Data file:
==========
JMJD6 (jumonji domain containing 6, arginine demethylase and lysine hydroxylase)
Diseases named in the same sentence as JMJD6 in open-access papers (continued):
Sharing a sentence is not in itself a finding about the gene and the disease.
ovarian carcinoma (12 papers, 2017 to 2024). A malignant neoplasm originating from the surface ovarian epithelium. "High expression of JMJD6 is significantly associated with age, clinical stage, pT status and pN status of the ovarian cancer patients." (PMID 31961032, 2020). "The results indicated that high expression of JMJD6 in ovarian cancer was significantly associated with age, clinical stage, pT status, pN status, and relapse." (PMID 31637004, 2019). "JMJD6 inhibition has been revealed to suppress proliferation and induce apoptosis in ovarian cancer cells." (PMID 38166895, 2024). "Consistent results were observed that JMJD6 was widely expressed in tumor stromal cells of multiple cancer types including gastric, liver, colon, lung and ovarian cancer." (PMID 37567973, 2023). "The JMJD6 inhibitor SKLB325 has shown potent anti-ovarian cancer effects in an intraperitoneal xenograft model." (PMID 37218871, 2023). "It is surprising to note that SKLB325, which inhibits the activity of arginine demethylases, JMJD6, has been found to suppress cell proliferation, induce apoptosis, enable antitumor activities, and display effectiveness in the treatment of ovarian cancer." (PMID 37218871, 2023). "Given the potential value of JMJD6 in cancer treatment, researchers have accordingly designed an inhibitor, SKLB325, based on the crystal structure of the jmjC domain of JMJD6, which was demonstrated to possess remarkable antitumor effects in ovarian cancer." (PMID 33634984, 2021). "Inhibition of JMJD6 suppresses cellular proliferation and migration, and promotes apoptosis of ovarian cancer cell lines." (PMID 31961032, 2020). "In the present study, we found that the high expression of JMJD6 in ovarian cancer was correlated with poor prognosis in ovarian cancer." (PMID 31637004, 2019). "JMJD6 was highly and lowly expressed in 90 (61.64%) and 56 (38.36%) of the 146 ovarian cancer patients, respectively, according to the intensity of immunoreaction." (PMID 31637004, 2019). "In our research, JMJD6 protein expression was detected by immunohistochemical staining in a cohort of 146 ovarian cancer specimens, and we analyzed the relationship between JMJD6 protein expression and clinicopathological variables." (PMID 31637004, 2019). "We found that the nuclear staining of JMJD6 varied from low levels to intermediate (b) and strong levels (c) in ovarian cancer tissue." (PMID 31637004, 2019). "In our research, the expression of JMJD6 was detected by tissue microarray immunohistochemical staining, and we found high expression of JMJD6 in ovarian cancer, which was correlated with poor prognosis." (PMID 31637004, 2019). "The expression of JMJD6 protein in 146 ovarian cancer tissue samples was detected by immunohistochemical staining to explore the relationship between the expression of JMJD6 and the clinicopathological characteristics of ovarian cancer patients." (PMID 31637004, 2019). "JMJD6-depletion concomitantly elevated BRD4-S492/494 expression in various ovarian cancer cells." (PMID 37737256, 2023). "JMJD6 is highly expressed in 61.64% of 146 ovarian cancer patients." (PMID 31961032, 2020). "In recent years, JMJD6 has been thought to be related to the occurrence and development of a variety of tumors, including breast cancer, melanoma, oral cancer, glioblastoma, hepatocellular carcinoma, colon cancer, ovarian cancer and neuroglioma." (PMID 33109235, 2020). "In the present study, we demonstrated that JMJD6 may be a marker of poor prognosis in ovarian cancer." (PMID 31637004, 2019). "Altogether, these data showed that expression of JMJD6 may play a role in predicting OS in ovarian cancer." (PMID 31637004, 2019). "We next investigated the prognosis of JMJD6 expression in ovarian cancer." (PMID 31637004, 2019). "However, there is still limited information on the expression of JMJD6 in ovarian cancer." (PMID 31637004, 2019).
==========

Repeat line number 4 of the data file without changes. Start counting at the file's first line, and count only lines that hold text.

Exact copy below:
ovarian carcinoma (12 papers, 2017 to 2024). A malignant neoplasm originating from the surface ovarian epithelium. "High expression of JMJD6 is significantly associated with age, clinical stage, pT status and pN status of the ovarian cancer patients." (PMID 31961032, 2020). "The results indicated that high expression of JMJD6 in ovarian cancer was significantly associated with age, clinical stage, pT status, pN status, and relapse." (PMID 31637004, 2019). "JMJD6 inhibition has been revealed to suppress proliferation and induce apoptosis in ovarian cancer cells." (PMID 38166895, 2024). "Consistent results were observed that JMJD6 was widely expressed in tumor stromal cells of multiple cancer types including gastric, liver, colon, lung and ovarian cancer." (PMID 37567973, 2023). "The JMJD6 inhibitor SKLB325 has shown potent anti-ovarian cancer effects in an intraperitoneal xenograft model." (PMID 37218871, 2023). "It is surprising to note that SKLB325, which inhibits the activity of arginine demethylases, JMJD6, has been found to suppress cell proliferation, induce apoptosis, enable antitumor activities, and display effectiveness in the treatment of ovarian cancer." (PMID 37218871, 2023). "Given the potential value of JMJD6 in cancer treatment, researchers have accordingly designed an inhibitor, SKLB325, based on the crystal structure of the jmjC domain of JMJD6, which was demonstrated to possess remarkable antitumor effects in ovarian cancer." (PMID 33634984, 2021). "Inhibition of JMJD6 suppresses cellular proliferation and migration, and promotes apoptosis of ovarian cancer cell lines." (PMID 31961032, 2020). "In the present study, we found that the high expression of JMJD6 in ovarian cancer was correlated with poor prognosis in ovarian cancer." (PMID 31637004, 2019). "JMJD6 was highly and lowly expressed in 90 (61.64%) and 56 (38.36%) of the 146 ovarian cancer patients, respectively, according to the intensity of immunoreaction." (PMID 31637004, 2019). "In our research, JMJD6 protein expression was detected by immunohistochemical staining in a cohort of 146 ovarian cancer specimens, and we analyzed the relationship between JMJD6 protein expression and clinicopathological variables." (PMID 31637004, 2019). "We found that the nuclear staining of JMJD6 varied from low levels to intermediate (b) and strong levels (c) in ovarian cancer tissue." (PMID 31637004, 2019). "In our research, the expression of JMJD6 was detected by tissue microarray immunohistochemical staining, and we found high expression of JMJD6 in ovarian cancer, which was correlated with poor prognosis." (PMID 31637004, 2019). "The expression of JMJD6 protein in 146 ovarian cancer tissue samples was detected by immunohistochemical staining to explore the relationship between the expression of JMJD6 and the clinicopathological characteristics of ovarian cancer patients." (PMID 31637004, 2019). "JMJD6-depletion concomitantly elevated BRD4-S492/494 expression in various ovarian cancer cells." (PMID 37737256, 2023). "JMJD6 is highly expressed in 61.64% of 146 ovarian cancer patients." (PMID 31961032, 2020). "In recent years, JMJD6 has been thought to be related to the occurrence and development of a variety of tumors, including breast cancer, melanoma, oral cancer, glioblastoma, hepatocellular carcinoma, colon cancer, ovarian cancer and neuroglioma." (PMID 33109235, 2020). "In the present study, we demonstrated that JMJD6 may be a marker of poor prognosis in ovarian cancer." (PMID 31637004, 2019). "Altogether, these data showed that expression of JMJD6 may play a role in predicting OS in ovarian cancer." (PMID 31637004, 2019). "We next investigated the prognosis of JMJD6 expression in ovarian cancer." (PMID 31637004, 2019). "However, there is still limited information on the expression of JMJD6 in ovarian cancer." (PMID 31637004, 2019).